February is National Senior Independence Month which was established to not only help seniors maintain control over their own decisions, but also to encourage them to look at their living situation and decide if they need to make lifestyle changes.
While staying in one’s own home is considered to be a key part of maintaining independence, many seniors are rethinking what independent living really means and how best to maintain a better quality of life going forward.
Independence remains an important consideration for older adults, yet over the past year during the pandemic, it is clear that what seniors may need and want to maintain their independence has changed. As we move forward into 2021, this is an especially good time to consider that in some cases, there is more independence for a senior in a rest home than living alone in the home.
Consider these top ten reasons why a rest home may actually enhance independence for seniors.
Less isolation or boredom
Many rest homes offer activities that appeal to all that are hard to ‘schedule’ consistently for a senior on one’s own. The chance, in good weather, for older adults to spend time outside in our garden or taking short walks to the nearby coffee shop or the national park across the street can become a healthy and social habit. Additionally, book clubs and knitting groups and activities or games that promote discussions and help keep the mind sharp are part of a daily or weekly schedule, and not just an occasional thing as it might be in the home.
Activities and brain games slow cognitive decline
Communities have access to “brain training” resources and brain games designed to slow cognitive decline. These kinds of brain games are a favorite of our residents. The Brookhouse Home also has a full-time activities director who arranges for a number of visitors from dance groups to musicians to speakers on topics from current events to discussing Salem’s history.
Minimizing fall dangers and maximizing senior safety
Keeping seniors healthy and safe is a priority for assisted living communities. In particular, senior living minimizes fall dangers. In fact, falls remain the leading cause of fatal and nonfatal injuries in seniors 65 and older, according to the Centers for Disease Control and Prevention (CDC). Rest Homes like ours are designed for accessibility and mobility, with ramps, flat thresholds, and hallway hand railings. Raised toilets, especially designed walk-in showers, and grab bars in bathrooms also reduce the likelihood of falls.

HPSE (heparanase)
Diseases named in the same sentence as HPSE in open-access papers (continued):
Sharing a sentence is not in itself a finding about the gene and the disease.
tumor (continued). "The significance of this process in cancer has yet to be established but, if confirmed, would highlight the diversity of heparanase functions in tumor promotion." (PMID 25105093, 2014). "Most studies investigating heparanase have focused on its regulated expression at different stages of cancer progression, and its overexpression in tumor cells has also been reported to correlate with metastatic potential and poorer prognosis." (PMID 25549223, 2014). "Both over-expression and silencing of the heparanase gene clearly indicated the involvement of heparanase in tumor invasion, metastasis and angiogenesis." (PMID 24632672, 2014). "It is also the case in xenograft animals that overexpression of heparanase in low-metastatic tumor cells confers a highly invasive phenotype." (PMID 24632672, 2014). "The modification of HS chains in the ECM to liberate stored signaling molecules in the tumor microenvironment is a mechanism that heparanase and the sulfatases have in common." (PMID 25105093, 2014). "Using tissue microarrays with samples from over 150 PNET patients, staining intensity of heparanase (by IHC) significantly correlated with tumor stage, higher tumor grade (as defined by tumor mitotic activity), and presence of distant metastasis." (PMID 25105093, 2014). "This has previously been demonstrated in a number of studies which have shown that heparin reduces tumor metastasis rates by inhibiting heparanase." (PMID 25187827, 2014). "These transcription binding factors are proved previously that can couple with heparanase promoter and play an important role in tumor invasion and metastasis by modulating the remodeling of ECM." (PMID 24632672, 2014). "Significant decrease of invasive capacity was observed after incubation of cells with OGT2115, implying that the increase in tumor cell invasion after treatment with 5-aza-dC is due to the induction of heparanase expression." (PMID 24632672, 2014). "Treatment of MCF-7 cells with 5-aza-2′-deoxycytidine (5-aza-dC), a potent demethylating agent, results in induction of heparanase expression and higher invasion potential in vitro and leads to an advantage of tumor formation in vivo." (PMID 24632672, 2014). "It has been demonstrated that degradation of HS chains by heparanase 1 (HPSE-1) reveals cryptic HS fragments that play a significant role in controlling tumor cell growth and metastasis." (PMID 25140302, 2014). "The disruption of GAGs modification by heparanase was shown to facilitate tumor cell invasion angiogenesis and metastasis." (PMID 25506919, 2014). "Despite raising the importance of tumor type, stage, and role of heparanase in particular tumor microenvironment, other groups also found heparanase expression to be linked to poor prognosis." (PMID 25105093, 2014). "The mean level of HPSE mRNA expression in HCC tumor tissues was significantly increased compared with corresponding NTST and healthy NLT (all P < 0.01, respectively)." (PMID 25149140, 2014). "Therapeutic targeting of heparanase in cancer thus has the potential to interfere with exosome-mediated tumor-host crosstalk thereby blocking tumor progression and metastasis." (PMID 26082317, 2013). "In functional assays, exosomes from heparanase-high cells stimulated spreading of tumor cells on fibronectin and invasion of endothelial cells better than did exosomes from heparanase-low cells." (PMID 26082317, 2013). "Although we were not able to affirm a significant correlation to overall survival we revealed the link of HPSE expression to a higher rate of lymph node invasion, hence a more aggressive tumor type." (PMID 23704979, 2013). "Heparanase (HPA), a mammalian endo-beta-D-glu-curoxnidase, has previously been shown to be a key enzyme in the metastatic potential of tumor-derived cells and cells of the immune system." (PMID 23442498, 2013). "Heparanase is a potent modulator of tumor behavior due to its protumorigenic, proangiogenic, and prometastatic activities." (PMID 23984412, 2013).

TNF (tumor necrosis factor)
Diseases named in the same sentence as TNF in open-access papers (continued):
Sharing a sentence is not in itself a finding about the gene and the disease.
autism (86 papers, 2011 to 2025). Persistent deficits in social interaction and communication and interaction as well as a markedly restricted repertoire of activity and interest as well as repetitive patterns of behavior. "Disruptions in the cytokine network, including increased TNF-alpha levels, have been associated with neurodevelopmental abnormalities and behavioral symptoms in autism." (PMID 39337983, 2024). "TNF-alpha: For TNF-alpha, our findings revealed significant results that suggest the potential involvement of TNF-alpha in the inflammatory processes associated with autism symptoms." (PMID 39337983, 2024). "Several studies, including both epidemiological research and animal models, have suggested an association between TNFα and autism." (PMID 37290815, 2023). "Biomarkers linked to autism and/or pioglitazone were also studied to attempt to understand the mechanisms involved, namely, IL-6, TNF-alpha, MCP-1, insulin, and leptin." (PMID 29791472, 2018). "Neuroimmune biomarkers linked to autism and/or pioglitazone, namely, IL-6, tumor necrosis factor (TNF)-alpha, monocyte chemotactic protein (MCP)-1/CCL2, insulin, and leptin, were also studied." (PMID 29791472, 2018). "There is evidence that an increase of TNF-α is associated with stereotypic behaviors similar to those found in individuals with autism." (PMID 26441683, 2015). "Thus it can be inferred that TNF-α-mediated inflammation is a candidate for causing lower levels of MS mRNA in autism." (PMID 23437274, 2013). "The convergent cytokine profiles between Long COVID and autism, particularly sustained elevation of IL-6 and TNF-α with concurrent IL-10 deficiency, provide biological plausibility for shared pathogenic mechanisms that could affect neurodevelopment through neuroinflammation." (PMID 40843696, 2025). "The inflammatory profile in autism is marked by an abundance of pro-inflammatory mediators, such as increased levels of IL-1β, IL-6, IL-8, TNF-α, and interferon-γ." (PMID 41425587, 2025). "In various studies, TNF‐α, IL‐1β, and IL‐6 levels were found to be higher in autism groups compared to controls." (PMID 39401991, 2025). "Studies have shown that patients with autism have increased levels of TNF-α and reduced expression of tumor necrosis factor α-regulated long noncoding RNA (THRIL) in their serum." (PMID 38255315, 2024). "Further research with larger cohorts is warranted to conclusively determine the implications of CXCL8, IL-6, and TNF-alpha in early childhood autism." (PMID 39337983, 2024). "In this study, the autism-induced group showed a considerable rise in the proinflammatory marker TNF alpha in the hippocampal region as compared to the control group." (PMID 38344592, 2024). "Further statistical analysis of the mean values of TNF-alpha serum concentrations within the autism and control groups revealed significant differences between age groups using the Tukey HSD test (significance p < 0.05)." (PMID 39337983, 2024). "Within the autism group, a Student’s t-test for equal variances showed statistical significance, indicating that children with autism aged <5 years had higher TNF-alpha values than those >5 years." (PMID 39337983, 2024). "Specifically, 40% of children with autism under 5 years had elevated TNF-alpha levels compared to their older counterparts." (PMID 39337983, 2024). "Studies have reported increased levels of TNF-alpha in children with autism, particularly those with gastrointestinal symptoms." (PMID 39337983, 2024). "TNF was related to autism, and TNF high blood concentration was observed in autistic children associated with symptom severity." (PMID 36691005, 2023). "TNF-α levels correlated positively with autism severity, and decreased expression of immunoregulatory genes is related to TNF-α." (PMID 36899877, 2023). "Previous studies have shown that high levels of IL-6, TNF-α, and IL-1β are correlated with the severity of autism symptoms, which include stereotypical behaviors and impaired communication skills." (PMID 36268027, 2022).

Preventative and healthy medical attention
If an adult is independent when they move in, but needs more care as they age, that assistance can be arranged in house or with outside agencies. Health-related benefits include some caregiver aid, and medication management to keep track of prescriptions. Assisting with telemedicine or off-site doctor’s appointments, as well as 24 hour on-call trained staff on site, helps with preventative care as well.
Security is always available
Elderly people aging in their homes bear the responsibility for checking smoke detectors, installing carbon monoxide alarms, and replacing fire extinguishers. In the event of an emergency — like a tornado, earthquake, or fire — they might have to find safety on their own. Rest Homes like the Brookhouse have disaster plans and staff prepared to help seniors in case of emergency.
On-call staff provides rapid response in medical emergencies
Emergency call buttons in senior communities like ours are used to notify staff in case of falls or injuries. This means seniors don’t have to worry about struggling to contact help or waiting to be found after a medical event at home. With designated caregivers available 24/7, someone’s always there in case of an emergency.
A remedy for loneliness
Loneliness can lead to depression, high blood pressure, and early mortality in seniors, according to research from University of Chicago. It is increasingly clear, especially after this past year’s pandemic, that we have all been lonely and isolated. Assisted living communities and rest homes offer social outlets for all personalities.
Healthier habits and routines
Elderly adults have unique fitness and nutrition needs. Living at home, the task of preparing healthy, balanced meals and organizing transportation to fitness classes or physical therapy falls to seniors or their family members. At a rest home exercise classes are factored in to maintaining a good quality of life.
Dining services provide variety and nutrition
All-inclusive dining takes the guesswork out of cooking healthy meals, and it saves seniors and family members from the stress of specialized diets. Assisted living communities and rest homes offer dietitian-approved meals for diabetic diets, high cholesterol, and more.
On-site exercise classes offer a fitness routine
Rest Homes like ours offer supervised, safe exercise programs for seniors of all abilities. Physical activity keeps aging adults healthy longer, improves cognitive function, and is a great social outlet.